Fig. 4 | Nature Communications

Fig. 4

From: Burial-induced oxygen-isotope re-equilibration of fossil foraminifera explains ocean paleotemperature paradoxes

Fig. 4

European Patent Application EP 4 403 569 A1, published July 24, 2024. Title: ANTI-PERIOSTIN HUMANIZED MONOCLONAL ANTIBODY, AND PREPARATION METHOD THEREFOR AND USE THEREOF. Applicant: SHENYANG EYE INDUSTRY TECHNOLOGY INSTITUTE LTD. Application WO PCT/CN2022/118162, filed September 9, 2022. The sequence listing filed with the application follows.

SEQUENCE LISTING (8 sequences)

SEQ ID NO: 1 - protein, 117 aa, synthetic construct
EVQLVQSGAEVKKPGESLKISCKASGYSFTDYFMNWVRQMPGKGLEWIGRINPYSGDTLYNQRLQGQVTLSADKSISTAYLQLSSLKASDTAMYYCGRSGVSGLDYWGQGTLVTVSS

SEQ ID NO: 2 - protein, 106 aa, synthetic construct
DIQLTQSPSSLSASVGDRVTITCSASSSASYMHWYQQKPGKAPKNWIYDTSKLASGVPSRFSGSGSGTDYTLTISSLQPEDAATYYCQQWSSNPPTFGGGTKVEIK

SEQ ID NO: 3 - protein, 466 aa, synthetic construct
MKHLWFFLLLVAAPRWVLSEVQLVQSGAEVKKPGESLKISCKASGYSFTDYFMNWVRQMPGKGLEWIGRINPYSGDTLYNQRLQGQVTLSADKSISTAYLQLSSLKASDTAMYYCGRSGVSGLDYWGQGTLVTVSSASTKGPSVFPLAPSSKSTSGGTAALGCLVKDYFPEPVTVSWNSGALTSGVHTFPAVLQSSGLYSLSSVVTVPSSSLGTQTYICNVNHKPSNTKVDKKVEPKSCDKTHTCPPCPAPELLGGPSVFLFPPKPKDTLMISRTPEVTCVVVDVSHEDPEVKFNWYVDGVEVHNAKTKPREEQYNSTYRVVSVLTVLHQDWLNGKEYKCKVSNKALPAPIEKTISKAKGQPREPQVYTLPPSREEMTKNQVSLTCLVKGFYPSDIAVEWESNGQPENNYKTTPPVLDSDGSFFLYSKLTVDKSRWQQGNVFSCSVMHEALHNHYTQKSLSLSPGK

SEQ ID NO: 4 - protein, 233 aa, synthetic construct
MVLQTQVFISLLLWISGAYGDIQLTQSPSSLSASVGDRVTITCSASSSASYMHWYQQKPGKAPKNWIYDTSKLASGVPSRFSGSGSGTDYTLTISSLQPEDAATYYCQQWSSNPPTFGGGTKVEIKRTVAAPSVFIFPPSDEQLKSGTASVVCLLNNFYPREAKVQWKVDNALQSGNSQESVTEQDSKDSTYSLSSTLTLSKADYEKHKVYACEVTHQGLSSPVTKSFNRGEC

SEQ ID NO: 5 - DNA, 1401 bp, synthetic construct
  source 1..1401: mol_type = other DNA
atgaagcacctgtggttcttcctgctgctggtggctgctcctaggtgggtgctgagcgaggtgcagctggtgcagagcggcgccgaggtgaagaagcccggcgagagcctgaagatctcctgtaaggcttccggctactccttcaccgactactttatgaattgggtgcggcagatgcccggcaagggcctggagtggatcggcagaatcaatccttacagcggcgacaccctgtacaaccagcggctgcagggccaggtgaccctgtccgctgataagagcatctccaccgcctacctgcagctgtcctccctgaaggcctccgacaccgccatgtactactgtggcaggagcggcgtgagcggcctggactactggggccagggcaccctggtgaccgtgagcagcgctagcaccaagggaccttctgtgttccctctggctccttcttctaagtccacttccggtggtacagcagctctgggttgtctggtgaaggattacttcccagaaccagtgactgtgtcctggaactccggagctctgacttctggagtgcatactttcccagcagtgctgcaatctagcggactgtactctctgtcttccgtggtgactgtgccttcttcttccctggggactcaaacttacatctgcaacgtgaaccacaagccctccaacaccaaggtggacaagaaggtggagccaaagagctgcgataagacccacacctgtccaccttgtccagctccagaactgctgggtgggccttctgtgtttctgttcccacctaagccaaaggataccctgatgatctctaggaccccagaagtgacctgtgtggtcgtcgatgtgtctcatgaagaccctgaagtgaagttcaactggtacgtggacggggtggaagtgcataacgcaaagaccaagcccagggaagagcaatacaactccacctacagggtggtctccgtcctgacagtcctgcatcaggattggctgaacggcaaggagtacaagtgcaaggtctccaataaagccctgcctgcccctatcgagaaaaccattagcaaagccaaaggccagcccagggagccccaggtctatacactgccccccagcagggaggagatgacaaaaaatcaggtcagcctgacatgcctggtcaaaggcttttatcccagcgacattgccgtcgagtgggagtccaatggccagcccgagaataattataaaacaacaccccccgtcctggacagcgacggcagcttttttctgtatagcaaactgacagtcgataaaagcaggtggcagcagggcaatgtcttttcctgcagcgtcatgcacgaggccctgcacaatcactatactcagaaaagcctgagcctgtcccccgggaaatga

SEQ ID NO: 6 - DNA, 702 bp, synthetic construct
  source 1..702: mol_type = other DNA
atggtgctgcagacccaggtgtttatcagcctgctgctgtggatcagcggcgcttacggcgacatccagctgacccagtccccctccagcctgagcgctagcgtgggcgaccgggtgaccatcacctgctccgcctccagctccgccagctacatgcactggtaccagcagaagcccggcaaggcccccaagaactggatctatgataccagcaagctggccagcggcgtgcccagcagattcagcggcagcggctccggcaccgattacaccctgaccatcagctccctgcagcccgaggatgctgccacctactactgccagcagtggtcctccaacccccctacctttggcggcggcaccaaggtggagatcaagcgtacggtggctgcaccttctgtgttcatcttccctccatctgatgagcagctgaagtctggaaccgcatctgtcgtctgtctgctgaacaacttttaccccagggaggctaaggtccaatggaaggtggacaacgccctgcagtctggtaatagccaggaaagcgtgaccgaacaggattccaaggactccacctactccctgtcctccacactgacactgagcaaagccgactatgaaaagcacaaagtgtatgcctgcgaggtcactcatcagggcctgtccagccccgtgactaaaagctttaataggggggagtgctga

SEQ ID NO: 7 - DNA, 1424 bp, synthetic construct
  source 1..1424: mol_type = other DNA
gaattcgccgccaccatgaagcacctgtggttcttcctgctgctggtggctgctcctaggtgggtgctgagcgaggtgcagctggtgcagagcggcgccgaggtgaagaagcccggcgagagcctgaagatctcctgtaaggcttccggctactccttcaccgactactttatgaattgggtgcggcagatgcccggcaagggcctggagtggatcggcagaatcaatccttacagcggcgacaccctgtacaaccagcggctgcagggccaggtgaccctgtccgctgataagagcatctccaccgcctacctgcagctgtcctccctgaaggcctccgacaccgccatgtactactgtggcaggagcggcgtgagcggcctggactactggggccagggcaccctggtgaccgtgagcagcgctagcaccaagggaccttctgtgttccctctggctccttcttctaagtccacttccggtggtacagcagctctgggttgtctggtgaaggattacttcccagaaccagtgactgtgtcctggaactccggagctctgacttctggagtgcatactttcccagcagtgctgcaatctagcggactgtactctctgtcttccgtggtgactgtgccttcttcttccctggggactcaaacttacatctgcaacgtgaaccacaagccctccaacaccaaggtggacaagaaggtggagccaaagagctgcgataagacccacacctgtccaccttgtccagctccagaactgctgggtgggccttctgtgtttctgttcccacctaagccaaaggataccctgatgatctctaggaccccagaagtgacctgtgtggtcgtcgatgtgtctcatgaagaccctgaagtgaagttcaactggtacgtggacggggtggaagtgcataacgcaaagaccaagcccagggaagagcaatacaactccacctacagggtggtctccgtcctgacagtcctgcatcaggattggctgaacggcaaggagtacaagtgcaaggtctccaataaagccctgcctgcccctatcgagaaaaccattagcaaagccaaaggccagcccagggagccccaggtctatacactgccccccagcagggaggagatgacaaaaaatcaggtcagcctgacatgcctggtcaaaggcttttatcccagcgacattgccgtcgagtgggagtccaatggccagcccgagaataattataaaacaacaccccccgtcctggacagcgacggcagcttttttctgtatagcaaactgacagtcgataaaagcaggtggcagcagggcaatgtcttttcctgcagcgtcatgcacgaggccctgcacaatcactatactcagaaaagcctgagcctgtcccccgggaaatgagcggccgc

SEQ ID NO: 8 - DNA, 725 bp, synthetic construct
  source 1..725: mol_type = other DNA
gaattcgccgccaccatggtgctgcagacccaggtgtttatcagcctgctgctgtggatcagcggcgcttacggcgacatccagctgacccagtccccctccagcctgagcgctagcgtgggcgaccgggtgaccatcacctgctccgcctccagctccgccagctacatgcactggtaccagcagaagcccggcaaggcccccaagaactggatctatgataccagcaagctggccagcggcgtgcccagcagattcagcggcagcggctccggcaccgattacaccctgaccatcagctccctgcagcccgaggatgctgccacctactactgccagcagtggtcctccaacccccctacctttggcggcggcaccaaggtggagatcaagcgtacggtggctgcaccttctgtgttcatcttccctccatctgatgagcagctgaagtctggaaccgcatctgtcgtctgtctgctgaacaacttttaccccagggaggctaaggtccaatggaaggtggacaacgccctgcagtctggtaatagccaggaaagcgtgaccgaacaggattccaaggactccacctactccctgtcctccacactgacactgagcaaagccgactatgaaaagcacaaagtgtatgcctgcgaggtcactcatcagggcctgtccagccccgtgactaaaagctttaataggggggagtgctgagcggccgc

Assessment of the impact of burial-induced O isotope re-equilibration on the planktonic foraminifera O isotope records. a Planktonic foraminifera O isotope data from Pearson et al.17 (Tanzania, Paleolatitude 20° S) and from Wilson and Norris 18 (ODP Site 1052, Paleolatitude 20° N) are shown together with the results from numerical simulations run with a geothermal gradient of 50 °C km−1 and a diffusion activation energy of 90 kJ mol−1, assuming an ice-free ocean (δ 18O = −1‰ VSMOW) and a temperature of 3.5 °C at the water–sediment interface. The curves represent the present-day O isotope compositions of fossil planktonic foraminifera tests formed in equilibrium with seawaters at −2, 2, 7, 13, 20, 25, 27 and 27.5 °C. These temperatures roughly correspond to those of surface waters in the modern ocean at 70, 60, 50, 40, 30, 20, 10 and 0° latitude10. b Latitudinal profiles of the O isotope compositions of the planktonic foraminifera for different simulated burial durations: a latitude gradient similar to the modern one (yellow curve) will flatten substantially after 45 Myr (red curve) and 100 Myr (brown curve) in response to the burial-induced O isotope re-equilibration. Also shown are the Eocene (45 Ma) tropical planktonic foraminifera O isotope data from Pearson et al.17 (red) and the high-latitude planktonic foraminifera O isotope data from Zachos et al. 10 (grey). The temperature conversion is from Anderson and Arthur 3 and assumes an ice-free ocean with a seawater δ 18O = −1 ‰ (VSMOW)

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